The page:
3. State Authorization Covers All of an Institution’s Activities in a State
State Authorization regulations are not confined to distance education courses. There are states that regulate direct marketing, having faculty in a state, conducting field experiences (clinicals, practica, etc.) in a state, or just about any other activity that you might be conducting in another state. This is true whether those activities are tied to distance education or not.

4. SARA is Growing
As of the webcast, SARA had nine states that were fully approved to participate in SARA. Several institutions from those states have already been authorized by their state to participate in SARA and now eligible for all the agreement’s benefits.

Looking to the future, SARA expects to have 20-24 states in the fold by the end of this calendar year and around 40 by the end of next year. Progress in each state can be tracked on the SARA website. Talk with the SARA Director in your region should you wish to promote it.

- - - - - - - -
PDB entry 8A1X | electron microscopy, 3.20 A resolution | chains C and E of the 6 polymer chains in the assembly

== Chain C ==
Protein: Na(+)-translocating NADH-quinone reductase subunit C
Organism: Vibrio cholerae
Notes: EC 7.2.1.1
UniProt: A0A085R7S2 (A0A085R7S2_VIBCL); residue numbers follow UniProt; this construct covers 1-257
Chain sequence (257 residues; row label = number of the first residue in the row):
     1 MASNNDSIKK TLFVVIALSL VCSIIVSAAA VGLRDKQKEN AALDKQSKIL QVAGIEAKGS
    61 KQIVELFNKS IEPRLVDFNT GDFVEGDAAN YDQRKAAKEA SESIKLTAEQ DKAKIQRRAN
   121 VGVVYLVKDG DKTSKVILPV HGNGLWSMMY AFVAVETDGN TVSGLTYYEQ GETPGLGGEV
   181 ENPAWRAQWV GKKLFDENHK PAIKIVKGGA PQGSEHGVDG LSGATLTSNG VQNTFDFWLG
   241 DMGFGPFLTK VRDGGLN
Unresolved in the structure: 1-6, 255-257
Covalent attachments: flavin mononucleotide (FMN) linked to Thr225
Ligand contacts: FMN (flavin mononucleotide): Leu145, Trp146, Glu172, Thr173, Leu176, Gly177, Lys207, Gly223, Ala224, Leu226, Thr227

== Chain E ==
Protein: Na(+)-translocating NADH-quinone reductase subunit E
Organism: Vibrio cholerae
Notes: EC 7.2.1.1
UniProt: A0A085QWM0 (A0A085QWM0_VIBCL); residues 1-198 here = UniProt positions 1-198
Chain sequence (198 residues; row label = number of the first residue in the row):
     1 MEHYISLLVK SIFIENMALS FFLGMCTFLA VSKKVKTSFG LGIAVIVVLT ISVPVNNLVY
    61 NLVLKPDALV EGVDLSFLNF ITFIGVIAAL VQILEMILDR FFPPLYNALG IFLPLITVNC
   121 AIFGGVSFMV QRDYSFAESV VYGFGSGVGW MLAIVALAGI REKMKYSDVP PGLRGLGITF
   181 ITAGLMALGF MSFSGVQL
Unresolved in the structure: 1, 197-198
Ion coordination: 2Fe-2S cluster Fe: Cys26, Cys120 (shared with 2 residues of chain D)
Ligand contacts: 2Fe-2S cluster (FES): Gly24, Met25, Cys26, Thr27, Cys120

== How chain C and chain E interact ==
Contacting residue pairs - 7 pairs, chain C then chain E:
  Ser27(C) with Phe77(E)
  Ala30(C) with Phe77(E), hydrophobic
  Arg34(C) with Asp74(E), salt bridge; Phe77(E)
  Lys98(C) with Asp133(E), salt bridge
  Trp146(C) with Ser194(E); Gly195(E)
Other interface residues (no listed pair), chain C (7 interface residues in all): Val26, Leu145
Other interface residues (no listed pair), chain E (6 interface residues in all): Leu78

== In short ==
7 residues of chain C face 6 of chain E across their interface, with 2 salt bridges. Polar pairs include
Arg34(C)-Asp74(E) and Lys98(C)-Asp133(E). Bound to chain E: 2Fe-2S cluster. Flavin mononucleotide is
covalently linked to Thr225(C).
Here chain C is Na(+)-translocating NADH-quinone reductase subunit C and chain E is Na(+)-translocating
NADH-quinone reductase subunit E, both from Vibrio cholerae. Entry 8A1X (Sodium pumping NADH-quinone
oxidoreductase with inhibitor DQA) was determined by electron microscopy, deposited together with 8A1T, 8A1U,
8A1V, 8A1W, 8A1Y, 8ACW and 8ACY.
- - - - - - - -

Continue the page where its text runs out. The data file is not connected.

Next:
5. State Licensure Programs – Requires Separate Approvals and Not Covered by SARA
Academic programs in fields that require state licensure (such as Nursing, Psychology, Social Work, and others) sometimes require extra approvals from the appropriate boards overseeing those professions in each state. The requirements vary widely by state and profession. Students have been restricted from participating in clinical experiences or kept from sitting for the licensure exam if they attended an institution that was not approved in the state.

SARA does not cover the authorization of academic programs in professional licensure fields. Whether it is a SARA member or not, colleges are expected to follow state regulations regarding these programs in each state.

In the Negotiated Rulemaking Committee discussions earlier this year, it was clear that the Department of Education is very interested in this issue. Once a new regulation is released for public comment, it will not be surprising if expanded requirements for notifying students about an institution’s approval status in each state for each profession in which it enrolls students.

6. The Origin of the C-RAC Guidelines Used by SARA
We have heard many “interesting stories” about the origin of the C-RAC Guidelines for distance education programs. Among the theories that we have heard is that they were the product of for-profit colleges, corporations, or national accrediting agencies. I think I heard someone say that they came from the lost island of Atlantis. None of these are true.